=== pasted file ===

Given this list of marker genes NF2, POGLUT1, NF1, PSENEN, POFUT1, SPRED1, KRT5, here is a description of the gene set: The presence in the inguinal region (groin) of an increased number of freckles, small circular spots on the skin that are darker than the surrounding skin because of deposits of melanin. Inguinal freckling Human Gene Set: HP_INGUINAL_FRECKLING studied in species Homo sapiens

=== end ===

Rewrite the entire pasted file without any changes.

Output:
Given this list of marker genes NF2, POGLUT1, NF1, PSENEN, POFUT1, SPRED1, KRT5, here is a description of the gene set: The presence in the inguinal region (groin) of an increased number of freckles, small circular spots on the skin that are darker than the surrounding skin because of deposits of melanin. Inguinal freckling Human Gene Set: HP_INGUINAL_FRECKLING studied in species Homo sapiens